Michigan could learn a lot from Colorado's experience with legal pot
When it comes to the issue of marijuana – to legalize or not to legalize – Michigan seems to be about where Colorado was not too long ago.
Colorado had over a decade to experiment with medical marijuana before legalizing its recreational use in November 2012, which Colorado Public Radio’s Ben Markus tells us gave the state ample opportunity to figure out how marijuana can fit into the political and business landscape.
“Medical marijuana was huge. The state then decided, hey, we need to regulate this thing,” he says.
The state developed strict regulations on licensing at both the local and state level, according to Markus.
They removed felons from the marijuana business, introduced a tracking system to determine how marijuana was flowing through the state, and hired inspectors to ensure that the dispensaries popping up all over the place were operating according to the new rules.
Markus tells us that the final push to get marijuana legalized in 2012 was a team effort.
“Republicans and Democrats came together and said, let’s find a way to make this work on the up-and-up. Let’s take this industry out of the shadows,” he says. “It wasn’t just the grassroots people, it was the politicians and those people coming together and pushing this thing forward and making it legitimate.”
A year after voting to legalize, Colorado passed Proposition AA, establishing a 15% excise tax and a 10% tax on marijuana sales.
“Last year the state brought in about $70 million in taxes,” Markus says. “Not huge, not budget-busting kind of numbers, but certainly … millions of dollars are not being turned away.”
Markus tells us that there is still concern surrounding the effects of legal marijuana in Colorado, specifically how it will impact the state’s children and culture, but, “it’s just too soon to say where this thing is going.”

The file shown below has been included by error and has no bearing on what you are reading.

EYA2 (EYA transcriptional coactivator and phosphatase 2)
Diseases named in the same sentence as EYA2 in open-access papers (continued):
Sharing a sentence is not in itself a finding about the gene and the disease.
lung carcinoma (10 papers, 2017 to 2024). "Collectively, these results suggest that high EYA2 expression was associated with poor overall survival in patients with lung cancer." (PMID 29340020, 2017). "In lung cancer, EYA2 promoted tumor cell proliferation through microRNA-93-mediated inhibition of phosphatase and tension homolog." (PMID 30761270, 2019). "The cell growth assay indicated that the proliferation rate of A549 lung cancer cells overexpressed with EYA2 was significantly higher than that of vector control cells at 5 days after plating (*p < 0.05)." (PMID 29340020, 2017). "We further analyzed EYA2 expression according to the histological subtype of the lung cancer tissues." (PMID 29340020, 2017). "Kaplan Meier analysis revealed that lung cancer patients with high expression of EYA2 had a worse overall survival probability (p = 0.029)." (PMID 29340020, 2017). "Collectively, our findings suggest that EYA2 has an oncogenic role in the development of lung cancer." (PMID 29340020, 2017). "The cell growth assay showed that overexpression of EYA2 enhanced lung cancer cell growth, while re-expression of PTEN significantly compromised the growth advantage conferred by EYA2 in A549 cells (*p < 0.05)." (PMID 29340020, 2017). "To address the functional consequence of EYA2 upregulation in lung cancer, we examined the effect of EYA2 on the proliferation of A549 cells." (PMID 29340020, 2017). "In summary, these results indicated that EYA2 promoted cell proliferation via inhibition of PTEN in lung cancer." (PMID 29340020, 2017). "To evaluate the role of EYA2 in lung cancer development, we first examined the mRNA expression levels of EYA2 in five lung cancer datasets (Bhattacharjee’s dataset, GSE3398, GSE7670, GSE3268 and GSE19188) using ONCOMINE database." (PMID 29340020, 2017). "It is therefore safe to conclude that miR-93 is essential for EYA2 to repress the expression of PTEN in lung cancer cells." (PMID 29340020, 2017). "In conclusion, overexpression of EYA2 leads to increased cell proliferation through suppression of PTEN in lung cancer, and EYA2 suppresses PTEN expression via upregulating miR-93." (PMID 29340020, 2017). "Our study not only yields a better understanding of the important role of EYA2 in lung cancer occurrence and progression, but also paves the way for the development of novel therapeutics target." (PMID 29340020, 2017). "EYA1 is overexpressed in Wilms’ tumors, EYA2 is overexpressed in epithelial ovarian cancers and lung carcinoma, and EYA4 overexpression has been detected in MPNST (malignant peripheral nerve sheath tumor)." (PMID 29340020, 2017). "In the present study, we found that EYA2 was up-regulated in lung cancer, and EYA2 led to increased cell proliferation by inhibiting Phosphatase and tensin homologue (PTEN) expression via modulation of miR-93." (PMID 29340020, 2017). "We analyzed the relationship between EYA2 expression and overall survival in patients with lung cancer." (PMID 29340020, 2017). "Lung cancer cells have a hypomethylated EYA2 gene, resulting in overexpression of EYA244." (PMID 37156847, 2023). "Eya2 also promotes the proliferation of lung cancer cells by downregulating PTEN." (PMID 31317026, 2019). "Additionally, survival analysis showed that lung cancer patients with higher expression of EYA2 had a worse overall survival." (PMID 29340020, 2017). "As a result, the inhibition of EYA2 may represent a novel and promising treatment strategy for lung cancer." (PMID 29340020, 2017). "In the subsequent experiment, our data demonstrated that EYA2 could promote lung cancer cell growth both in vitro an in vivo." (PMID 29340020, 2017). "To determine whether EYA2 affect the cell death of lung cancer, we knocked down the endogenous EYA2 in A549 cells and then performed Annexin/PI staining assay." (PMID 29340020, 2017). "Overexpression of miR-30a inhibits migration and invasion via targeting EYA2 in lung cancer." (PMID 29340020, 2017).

There are however some tangible effects that have risen to attention in the year and a half since legalization, notable examples including a dramatic decrease in possession charges and a dramatic increase in public consumption, according to Markus.
“They buy their marijuana in a store, and they walk out and they realize, there’s nowhere legal to smoke it,” he says.
He estimates the number of public consumption tickets issued since legalization has risen as much as 500%, but adds that the state is looking for ways to provide safe and legal places for people without a permanent residence in Colorado to consume marijuana as a way to address the issue.
The federal government still prohibits the use and distribution of marijuana, and Markus tells us that while that doesn’t really interfere with the day-to-day for most consumers, it can make business complicated.
Banks and insurance agencies are hesitant to work with marijuana businesses in Colorado because they are regulated by the federal government, he tells us.
“No, the federal government is not coming into Colorado and busting down doors and arresting people for selling marijuana, but it is making it very difficult to do business in this state without opening up all the things that normal businesses take for granted,” he says.
Ben Markus tells us more about Colorado’s experience so far with legal marijuana in our conversation above.
– Ryan Grimes, Stateside